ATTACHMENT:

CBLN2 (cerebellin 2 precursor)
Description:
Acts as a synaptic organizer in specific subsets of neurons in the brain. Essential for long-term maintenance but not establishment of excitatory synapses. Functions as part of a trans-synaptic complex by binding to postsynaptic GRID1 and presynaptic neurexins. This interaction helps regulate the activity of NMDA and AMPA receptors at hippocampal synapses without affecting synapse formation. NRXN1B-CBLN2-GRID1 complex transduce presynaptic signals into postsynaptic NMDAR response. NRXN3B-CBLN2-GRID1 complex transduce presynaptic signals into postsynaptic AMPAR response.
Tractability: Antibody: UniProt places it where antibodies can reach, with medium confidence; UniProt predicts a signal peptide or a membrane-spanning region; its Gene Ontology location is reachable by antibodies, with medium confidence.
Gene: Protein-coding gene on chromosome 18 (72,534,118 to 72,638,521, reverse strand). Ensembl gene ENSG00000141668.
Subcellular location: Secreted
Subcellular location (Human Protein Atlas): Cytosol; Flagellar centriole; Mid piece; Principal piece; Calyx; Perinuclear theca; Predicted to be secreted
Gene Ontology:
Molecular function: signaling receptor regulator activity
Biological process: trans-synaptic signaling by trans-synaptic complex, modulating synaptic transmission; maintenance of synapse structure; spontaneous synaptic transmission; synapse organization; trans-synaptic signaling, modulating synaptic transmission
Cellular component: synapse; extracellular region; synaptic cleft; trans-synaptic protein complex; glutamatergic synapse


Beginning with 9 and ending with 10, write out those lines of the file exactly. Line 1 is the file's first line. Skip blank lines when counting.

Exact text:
Molecular function: signaling receptor regulator activity
Biological process: trans-synaptic signaling by trans-synaptic complex, modulating synaptic transmission; maintenance of synapse structure; spontaneous synaptic transmission; synapse organization; trans-synaptic signaling, modulating synaptic transmission